the working woman will always be a ‘housewife’ in disguise, even if the housewife is now a ‘home-maker’

Every afternoon between 1.30 and 2, a little drama is enacted in my office.

The working mothers (if not out on an assignment) grab a few minutes, however busy the schedule, and make a critical call.

A call to ensure the children have reached home safe from school, had finished their morning dabba, and are taking their lunch. In those few minutes minor admonishes, virtual hugs & kisses and instructions are also delivered.
Then it’s back to work, to meet deadlines and do the best one can.

You will rarely find the guys wasting time on making such inconsequential calls. Not for them the disturbance of routine to check on home or kids… they are dedicated career men you see. They’d rather use the ‘office’ time on other productive matters — there are axes to grind, politics to be played, cigarettes to be smoked.

Not for them the preoccupations of the ‘housewives’ parading as career women.

And as we women wind up for the day, having done all that is to be done, our disappearing backs are watched by disapproving pairs of eyes.

There goes the woman — home always a priority over warming the office chairs and ‘buddying’ at work!
We are not unaffected, we have merely learnt to take it in our stride — we, afterall, have lives to live outside (and despite) the work we do.
I know I’ve always been in a far more privileged position than most working women. I never cease to be thankful for that. My initiation into journalism was by a female boss, almost all of my workplaces, including the present, are women-friendly.

But the simple and sad truth remains that in the best of environments women will continue to be at the receiving end of sexist remarks. We will have to pick the battles we choose to fight. Some battles are best fought in silence. Some others with aggression. Every once in a while, we slip and fight it in anger — not the best approach, really.

I’ve always felt that men who are not married to working women should understand and appreciate our concerns better; the ones who grow up or live with working women may merely take it for granted.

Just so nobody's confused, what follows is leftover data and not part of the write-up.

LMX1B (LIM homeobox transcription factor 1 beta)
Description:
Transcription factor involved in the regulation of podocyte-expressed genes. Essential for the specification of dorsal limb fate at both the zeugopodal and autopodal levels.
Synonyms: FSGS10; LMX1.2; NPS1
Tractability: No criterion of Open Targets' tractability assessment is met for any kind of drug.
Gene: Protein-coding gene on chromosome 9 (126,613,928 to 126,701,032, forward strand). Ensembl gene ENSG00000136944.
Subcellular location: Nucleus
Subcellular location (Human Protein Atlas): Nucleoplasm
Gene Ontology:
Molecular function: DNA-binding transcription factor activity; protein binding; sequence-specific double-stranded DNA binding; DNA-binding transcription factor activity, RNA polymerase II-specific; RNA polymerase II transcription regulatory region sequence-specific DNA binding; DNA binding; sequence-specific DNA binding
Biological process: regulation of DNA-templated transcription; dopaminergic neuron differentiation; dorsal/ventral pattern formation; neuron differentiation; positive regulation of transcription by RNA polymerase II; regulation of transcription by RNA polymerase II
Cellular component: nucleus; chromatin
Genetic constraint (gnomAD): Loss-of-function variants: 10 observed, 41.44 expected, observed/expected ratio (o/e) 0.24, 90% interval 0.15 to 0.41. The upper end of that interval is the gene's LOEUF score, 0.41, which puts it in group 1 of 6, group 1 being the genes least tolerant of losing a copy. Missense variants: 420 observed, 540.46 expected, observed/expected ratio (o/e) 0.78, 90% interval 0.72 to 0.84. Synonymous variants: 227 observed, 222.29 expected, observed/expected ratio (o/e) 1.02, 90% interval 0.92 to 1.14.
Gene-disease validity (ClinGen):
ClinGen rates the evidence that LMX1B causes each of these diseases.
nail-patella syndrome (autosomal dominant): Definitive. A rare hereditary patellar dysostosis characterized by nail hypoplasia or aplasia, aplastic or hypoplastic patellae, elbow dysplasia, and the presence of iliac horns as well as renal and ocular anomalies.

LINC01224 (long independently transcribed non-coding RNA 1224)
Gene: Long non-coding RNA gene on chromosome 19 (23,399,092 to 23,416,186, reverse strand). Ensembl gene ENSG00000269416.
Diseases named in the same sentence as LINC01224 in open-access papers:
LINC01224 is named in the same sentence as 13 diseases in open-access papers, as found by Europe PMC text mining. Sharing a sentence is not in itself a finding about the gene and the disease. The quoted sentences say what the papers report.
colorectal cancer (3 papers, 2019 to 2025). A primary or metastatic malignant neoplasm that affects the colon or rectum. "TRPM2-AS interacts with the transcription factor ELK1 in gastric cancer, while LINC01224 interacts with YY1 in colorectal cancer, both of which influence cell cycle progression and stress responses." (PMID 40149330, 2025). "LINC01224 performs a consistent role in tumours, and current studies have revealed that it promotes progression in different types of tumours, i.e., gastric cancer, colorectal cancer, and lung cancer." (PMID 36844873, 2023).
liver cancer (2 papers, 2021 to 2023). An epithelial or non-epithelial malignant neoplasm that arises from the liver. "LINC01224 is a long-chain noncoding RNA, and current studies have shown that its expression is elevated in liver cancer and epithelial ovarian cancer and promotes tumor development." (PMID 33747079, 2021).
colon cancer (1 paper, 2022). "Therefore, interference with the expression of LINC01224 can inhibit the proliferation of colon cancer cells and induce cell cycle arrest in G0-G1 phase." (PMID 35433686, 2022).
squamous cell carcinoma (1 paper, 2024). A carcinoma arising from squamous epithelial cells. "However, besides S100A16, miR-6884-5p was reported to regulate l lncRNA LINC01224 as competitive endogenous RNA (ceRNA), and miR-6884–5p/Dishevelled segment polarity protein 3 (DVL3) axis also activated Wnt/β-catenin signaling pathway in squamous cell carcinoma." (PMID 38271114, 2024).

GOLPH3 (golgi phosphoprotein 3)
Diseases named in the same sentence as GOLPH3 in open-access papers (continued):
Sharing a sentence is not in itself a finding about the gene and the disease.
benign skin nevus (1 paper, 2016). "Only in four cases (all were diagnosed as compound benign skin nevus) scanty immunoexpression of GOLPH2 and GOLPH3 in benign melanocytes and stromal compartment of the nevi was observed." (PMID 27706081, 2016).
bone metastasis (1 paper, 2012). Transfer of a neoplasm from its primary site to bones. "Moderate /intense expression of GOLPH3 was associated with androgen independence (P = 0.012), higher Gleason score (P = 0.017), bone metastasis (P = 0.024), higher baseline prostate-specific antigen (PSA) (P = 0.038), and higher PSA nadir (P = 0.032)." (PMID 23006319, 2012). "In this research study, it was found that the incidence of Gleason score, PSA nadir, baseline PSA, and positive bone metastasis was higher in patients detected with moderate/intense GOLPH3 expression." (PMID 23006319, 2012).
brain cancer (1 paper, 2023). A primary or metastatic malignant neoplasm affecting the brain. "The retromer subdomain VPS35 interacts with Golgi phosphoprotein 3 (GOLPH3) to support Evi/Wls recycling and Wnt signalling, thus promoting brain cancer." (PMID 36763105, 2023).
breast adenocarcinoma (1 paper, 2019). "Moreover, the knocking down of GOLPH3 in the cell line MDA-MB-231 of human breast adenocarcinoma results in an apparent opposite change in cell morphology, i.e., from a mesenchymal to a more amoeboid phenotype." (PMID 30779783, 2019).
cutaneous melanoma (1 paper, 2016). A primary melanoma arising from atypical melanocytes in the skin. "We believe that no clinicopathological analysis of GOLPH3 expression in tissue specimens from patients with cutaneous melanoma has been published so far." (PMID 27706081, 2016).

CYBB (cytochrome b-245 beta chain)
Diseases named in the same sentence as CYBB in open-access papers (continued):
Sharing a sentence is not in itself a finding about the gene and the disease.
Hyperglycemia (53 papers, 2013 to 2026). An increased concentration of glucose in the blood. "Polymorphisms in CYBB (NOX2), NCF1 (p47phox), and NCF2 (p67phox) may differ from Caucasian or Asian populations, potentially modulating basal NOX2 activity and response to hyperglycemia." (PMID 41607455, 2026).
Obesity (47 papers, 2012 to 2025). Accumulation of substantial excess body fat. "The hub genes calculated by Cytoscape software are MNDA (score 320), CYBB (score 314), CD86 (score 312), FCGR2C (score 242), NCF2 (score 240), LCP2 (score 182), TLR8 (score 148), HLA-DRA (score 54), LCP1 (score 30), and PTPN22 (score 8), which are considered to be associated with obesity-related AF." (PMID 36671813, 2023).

Apparently, it doesn’t work that way and life IS simpler than that.

It is ironical that I even post this — as just days earlier my comment on madmomma was of a completely different tone.

As I said, the best of places sometimes house the worst of scenarios.

It riles you more than it should, because you know the sexist remarks don’t stem from even a remote truth; it is made all the same because it is an effective weapon to both make us feel insecure and to undermine who we are as a person and professional.

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11 thoughts on “the working woman will always be a ‘housewife’ in disguise, even if the housewife is now a ‘home-maker’

  1. the mad momma says:

    SAME here… 😦 my noon call goes out to check on the kids. are they home? are they well? are they eating? put them down for their nap.

    When will this change? will it ever?

  2. imemyself says:

    Just yesterday, a lady friend of mine since college, commented on her Facebook page: “Conflict between career and parenting hardwired… only in the female brain?” and received varied responses, from social conditioning to men saying they want to be house husbands to outright questioning of female brain per se. there are changes taking place and this will take a long time. Meanwhile, it’s best to give such comments the gala ignore that they deserve… and most men who view working women as “housewives”, go home and compare their wives with their female colleagues…

  3. Sindhu says:

    Wonderful post. These insinuations will continue and will make us, the bunch of career woman, stronger in substance. All this because women have moved away from the age-old tradition of staying at home and started donning pants. God, aren’t men insecure!

  4. Sanand Ramakrishnan says:

    I understand your point. But I just want to say that not all men are like that. I make it a point to call home every day and check if my son has reached home safely and I talk to him and ask him how his day went. I call him at least twice from work and I call my wife at least once to make sure all’s well at her workplace.

    • UmmON says:

      this was a very specific issue. i am SURE it’s not all men. and i KNOW it’s not all men. but the attitude towards working women, from the best of men, is suspect at times.
      welcome to my blog btw.

  5. Anjali says:

    Hi Ummon,

    Really relevant post. I think it is a weapon they use (like you mentioned at the end of your post) to undermine us as persons and professionals. In this competitive world, this is yet another tool in some people’s hands to negate the contribution of a section of the workforce. It upsets me that not enough is talked about this in management circles and discussions, and that real productivity is not tied up with actual output.

    Best wishes,
    Anjali

  6. mummyjaan says:

    – I had to smile at the ‘little drama’ in your office. Are there any exceptions in your office – I mean, would there be any women who do *not* make that ‘critical call’? Would be interesting to know…..

    – Perhaps the men don’t call home because in most cases, the women do anyway? Just a thought.

    • UmmON says:

      no, all the working mums, and a working sister, make the calls mummyjan. and as for the men, none of them has a working wife, and no, i don’t think they place that call.
      but i do have friends (guys) who make the ‘kid-call’ several times a day.
      welcome to my blog.

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